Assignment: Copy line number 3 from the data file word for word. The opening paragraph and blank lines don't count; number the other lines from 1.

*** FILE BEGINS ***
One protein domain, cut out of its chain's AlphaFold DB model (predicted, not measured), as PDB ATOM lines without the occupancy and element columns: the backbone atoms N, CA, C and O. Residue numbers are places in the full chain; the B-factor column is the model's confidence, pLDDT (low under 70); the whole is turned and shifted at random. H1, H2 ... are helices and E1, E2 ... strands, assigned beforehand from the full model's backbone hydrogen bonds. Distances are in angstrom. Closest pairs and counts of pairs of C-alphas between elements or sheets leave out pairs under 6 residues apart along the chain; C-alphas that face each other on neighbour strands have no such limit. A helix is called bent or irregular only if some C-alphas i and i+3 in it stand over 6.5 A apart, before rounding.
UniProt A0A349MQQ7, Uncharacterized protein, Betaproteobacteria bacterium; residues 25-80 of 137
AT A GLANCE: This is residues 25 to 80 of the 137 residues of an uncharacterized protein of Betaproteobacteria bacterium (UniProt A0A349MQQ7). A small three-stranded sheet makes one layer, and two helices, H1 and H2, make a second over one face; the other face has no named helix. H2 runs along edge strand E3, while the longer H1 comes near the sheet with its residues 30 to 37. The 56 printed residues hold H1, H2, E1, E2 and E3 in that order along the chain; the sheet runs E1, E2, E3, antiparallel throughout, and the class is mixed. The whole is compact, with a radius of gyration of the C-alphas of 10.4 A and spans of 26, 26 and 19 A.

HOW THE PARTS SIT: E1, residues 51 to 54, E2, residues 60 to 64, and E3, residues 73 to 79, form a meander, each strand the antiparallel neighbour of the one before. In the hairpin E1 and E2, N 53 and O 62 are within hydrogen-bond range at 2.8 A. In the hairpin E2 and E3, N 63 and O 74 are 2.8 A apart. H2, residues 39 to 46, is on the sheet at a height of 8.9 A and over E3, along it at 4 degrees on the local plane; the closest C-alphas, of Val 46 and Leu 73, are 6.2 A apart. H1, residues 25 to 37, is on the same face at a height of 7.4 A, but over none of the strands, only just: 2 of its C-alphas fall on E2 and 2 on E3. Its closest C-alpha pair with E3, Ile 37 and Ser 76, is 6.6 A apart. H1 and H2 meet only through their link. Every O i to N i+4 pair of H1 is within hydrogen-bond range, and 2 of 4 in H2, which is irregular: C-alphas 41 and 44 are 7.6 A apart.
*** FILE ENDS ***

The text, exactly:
HOW THE PARTS SIT: E1, residues 51 to 54, E2, residues 60 to 64, and E3, residues 73 to 79, form a meander, each strand the antiparallel neighbour of the one before. In the hairpin E1 and E2, N 53 and O 62 are within hydrogen-bond range at 2.8 A. In the hairpin E2 and E3, N 63 and O 74 are 2.8 A apart. H2, residues 39 to 46, is on the sheet at a height of 8.9 A and over E3, along it at 4 degrees on the local plane; the closest C-alphas, of Val 46 and Leu 73, are 6.2 A apart. H1, residues 25 to 37, is on the same face at a height of 7.4 A, but over none of the strands, only just: 2 of its C-alphas fall on E2 and 2 on E3. Its closest C-alpha pair with E3, Ile 37 and Ser 76, is 6.6 A apart. H1 and H2 meet only through their link. Every O i to N i+4 pair of H1 is within hydrogen-bond range, and 2 of 4 in H2, which is irregular: C-alphas 41 and 44 are 7.6 A apart.